Nearly a hundred parents and children braved the evening artic chill to hoist signs and deliver a simple message to the Rochester School Board and Superintendent Michael Muñoz: Open our schools now.
Forget hybrid learning. Ditch distance learning. We want in-person learning, they said, so students and teachers can see each other as flesh-and-blood people rather than pixelated images on a computer screen.
"They don't know that it's not working," said Sara Clausen, a Rochester parent, referring to the distance-learning and hybrid arrangements the district has adopted to help contain the spread of COVID-19. "The only way our kids are going to be able to learn is in the classroom."
Clausen said she suspects that attendance is "very poor" at schools where distance learning is practiced. She feared even more the toll distancing learning is taking on children of low-income families. When schools canceled in-person learning, now going on 10 months, a valuable support system was ripped away from them.
"I really worry about those children that don't have a support system," she said. "I talked to an elementary school teacher who said he has a student who is caring for the younger siblings, because their parents have to go to work. So they're not (doing) distance learning."
Last month, Gov. Tim Walz allowed elementary schools to reopen for in-person instruction. But the Rochester School Board has taken a more gradual approach to restoring the status quo, largely because of the higher levels of community spread in the county compared to other counties, school board members say.
Today, students in pre-K through second grade returned to a hybrid learning model, meaning in-person learning some days and distance learning on other days. Two weeks later, grades 3 through 5 will also go to hybrid learning. Board talks about easing middle and high schools back to in-person learning will take place in February.
Cathy Nathan, board vice chair, said the board's decision to go to hybrid first was based on the recommendation of a COVID advisory committee. By going to in-person learning right away, it would be hard for students and staff to practice social distancing and other infection-mitigation strategies.
Yes 61% No 39%
Do you think students should be full time in-person learning?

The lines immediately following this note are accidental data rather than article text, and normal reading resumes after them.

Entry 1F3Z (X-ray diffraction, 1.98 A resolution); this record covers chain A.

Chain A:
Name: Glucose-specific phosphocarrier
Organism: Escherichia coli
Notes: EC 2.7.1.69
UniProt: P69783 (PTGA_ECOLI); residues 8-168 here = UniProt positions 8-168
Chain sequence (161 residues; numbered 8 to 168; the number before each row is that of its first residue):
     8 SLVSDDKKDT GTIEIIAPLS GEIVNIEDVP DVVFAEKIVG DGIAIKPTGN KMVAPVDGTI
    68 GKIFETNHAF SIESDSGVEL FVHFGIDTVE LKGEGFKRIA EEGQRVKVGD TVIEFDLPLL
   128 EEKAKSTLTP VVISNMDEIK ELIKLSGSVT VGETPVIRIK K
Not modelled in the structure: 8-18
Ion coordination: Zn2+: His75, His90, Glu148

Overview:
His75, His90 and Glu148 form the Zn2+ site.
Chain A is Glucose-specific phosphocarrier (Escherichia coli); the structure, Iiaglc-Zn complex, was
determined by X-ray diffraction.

Thank you for voting!
And given the levels of community spread, the heightened risk of COVID spreading in the schools could mean a return to quarantine measures and distance learning, she said.
"When you compare Olmsted County to counties where districts are going back to in-person, our community spread is about 1.3 to 1.7 times higher," Nathan said.
She said most of the state's middle and high schools the size of Rochester are continuing with distance learning, because they are similarly situated in communities with relatively high COVID case counts.
Yet parents say the case count numbers cited by the board may not tell the whole story. Ginger Plumbo, a Rochester parent who attended the protest Wednesday, said it is her understanding that many of the cases are occurring in prisons and long-term care facilities. Those situations have no bearing on schools, she said.
"What this group is saying is: We want to consider more data points," she said. "What data are you using? All we've heard is case counts. And it's a guideline, not a rule. Other school districts are deciding to do something different."
Plumbo said she can see the toll distance learning has taken on her own children — one in elementary school, the other in middle school. They are doing worse academically.
"They're anxious, depressed. They're backsliding in classes," she said. "My extrovert 10-year-old was not built to sit in front of a computer for six hours. You just see that in one kid, and (you wonder) about the cumulative effects that it has on every kid. I think it's time that we start a new conversation about this, where we look at the whole thing."
Other parents said that data and research about COVID today is much more plentiful than when the pandemic started in March. And much of that research shows that in-person learning is safe.
"I want my child to go to school full time," said Cory Pedersen, who has a child in kindergarten and another in third grade. "We think the data and research continues to show that it's safe, not only in elementary school, but for all students to be in school full time. I think we need to start looking at and assessing the risk of keeping them home."
Clausen said parents upset with the current situation had planned to hold a peaceful protest last week. But board Chairwoman Jean Marvin persuaded the parents to call off the protest and hold a Zoom session instead.
Parents, Clausen said, were elated because they thought the board was giving them an opportunity to speak. It turned into a listening session instead, with parents' microphones kept on mute.
"People were just irate with the listening session last Thursday," she said. "It was a slap in the face to all parents."